This book was gifted to me by the author for an honest review and it turned out to be a great story. I was far more invested in the characters than I thought would be possible and I am very glad I gave this book a chance.

3 of 3 people found this review helpful

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Profile Image for Jonathan
  • Jonathan
  • 29-01-17

A poignant tale of lifelong friendship

Dweller is the story of a lifelong friendship between Toby, a human, and Owen, a furry, flesh-eating monster, talons and fangs and all, who lives in the woods by Toby's house.

They first become friends at age 15. Toby is a loner, a teenager with poor social skills and no friends. He is even bullied at school on a regular basis. Owen (the name Toby gives his monster friend) lives alone in a cave in the woods. He has no family of his own.

The two strike up an unlikely friendship, even though Owen is a man-eater and cannot speak. Toby and Owen get past their initial misunderstanding and fear of each other and manage to communicate by way of hand signals.

Toby begins visiting Owen in his dwelling regularly, bringing him food, sharing his hardships with him. When two bullies from school follow Toby into the woods, the story turns dark--as might be expected from a Jeff Strand novel. After all, you can't have a man-eating monster friends without it leading to all sorts of trouble.

The story follows the two friends as they age. There are loves and losses, triumphs and defeats, romance and happiness on the heels of loneliness and sadness. Yet the friendship persists, against all odds.

Jeff Strand is often billed a horror novelist, but this book is not your typical horror fare. There are grisly scenes, but those are secondary to the story itself, which is beautiful, sensitive, tender, and poignant.

The writing is superb, the buildup of the friendship realistic, the emotional connection you will feel toward Owen and Toby will be strong. You will suffer and exult with them. You will feel their frustrations and joy.

Scott Thomas, who has narrated a number of Strand books, does a fantastic job as always. He is the perfect voice for Jeff Strand novels.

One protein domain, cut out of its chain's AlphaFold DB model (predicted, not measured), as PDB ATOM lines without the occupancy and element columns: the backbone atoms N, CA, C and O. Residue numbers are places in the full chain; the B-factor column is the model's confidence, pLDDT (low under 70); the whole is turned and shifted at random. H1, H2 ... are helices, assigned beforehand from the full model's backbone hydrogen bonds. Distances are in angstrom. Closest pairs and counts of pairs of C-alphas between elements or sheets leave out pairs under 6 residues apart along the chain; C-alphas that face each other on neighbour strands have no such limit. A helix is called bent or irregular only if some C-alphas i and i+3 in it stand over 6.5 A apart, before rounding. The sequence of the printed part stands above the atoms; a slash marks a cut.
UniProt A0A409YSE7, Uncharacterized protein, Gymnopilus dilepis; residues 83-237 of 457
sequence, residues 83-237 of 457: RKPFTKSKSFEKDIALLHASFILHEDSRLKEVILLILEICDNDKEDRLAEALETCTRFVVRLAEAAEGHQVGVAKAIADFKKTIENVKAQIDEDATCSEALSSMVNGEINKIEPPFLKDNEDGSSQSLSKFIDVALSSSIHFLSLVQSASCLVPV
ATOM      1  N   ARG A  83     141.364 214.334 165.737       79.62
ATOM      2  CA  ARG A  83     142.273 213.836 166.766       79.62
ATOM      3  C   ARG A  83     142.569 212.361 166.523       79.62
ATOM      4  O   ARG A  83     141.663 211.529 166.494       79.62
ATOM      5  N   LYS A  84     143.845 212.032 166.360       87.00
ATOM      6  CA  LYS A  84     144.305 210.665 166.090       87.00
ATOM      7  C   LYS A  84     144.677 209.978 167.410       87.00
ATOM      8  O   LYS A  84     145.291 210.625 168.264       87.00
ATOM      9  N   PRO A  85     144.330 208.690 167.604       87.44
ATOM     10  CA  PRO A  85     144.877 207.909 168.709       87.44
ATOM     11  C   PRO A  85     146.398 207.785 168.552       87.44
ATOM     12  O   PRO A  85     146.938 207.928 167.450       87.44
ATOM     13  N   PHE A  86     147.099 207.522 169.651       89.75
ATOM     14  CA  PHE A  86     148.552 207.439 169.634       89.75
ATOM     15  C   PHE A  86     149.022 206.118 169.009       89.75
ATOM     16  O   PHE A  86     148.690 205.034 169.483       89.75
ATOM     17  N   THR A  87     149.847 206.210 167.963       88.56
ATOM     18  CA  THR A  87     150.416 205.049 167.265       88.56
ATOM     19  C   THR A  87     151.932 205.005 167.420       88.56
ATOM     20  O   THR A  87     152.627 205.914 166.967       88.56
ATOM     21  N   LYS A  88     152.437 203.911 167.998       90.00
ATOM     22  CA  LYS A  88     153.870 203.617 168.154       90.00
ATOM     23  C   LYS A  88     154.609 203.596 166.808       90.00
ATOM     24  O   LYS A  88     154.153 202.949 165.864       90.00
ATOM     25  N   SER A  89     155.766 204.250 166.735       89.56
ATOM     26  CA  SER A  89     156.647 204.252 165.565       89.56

Get Dweller. It's a special, even unique story and a wonderful audiobook.

This audiobook was given by the author, narrator, or publisher at no cost in exchange for an unbiased review via Audiobook Boom.

2 of 2 people found this review helpful

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    5 out of 5 stars
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Profile Image for PattyH
  • PattyH
  • 06-06-17

Dweller

Not all monster are bad. This story is about an 8 year old who befriends a monster living in the wood by his house.
The book is well written and will keep your interest from the first page to the last.

Scott Thomas is perfect for narrating this book. his voice(s) are good and easy to listen to. I look forward to hearing more of his work

1 of 1 people found this review helpful

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Profile Image for Tracy64
  • Tracy64
  • 24-05-17

Very, very good! Great surprise. I loved it!

Was skeptical at first and wasn't sure what to expect. The author had perfect progression in this story. Narration was spot on. Not your typical "Monster" story. You will always love family, though you may not always like what they do and that love can go a long way in excusing many deeds, even horrific ones.... You'll understand what I mean at the end.
Worth the credit or the price. I'll be looking for more by this author. Love surprises like this one. Listened in one sitting.

1 of 1 people found this review helpful

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Profile Image for Eddie Mittelstedt
  • Eddie Mittelstedt
  • 11-05-17

This book broke my heart

I just wrote a review where I stated that books that absolutely move me rarely come along. Well the crow tastes delicious because the very next book I listened to absolutely broke my heart.

What would happen if you gave a complete idiot the task of being responsible for a killing machine? That's the premise of this book. So intense was the main character's stupidity that you had no choice but feel sorry for him, and the entire mess his life became because of a monster. In that sense, my heart broke for this character named Toby. There were so many decisions made where I literally said out loud, "No! Bad idea!" But of course the idiot Toby did it anyway.

Listening to this book is like watching a train wreck. You can't look away and don't want to miss all the gory details. It made me look forward to my commute to and from work, just to see what was the next mess Toby got himself into.

Scott Thomas is an amazing narrator. His mastery of voices complemented the book, and his choice of Toby's voice I think was perfect.

This audio book was gifted to me in exchange for a unbiased review.

1 of 1 people found this review helpful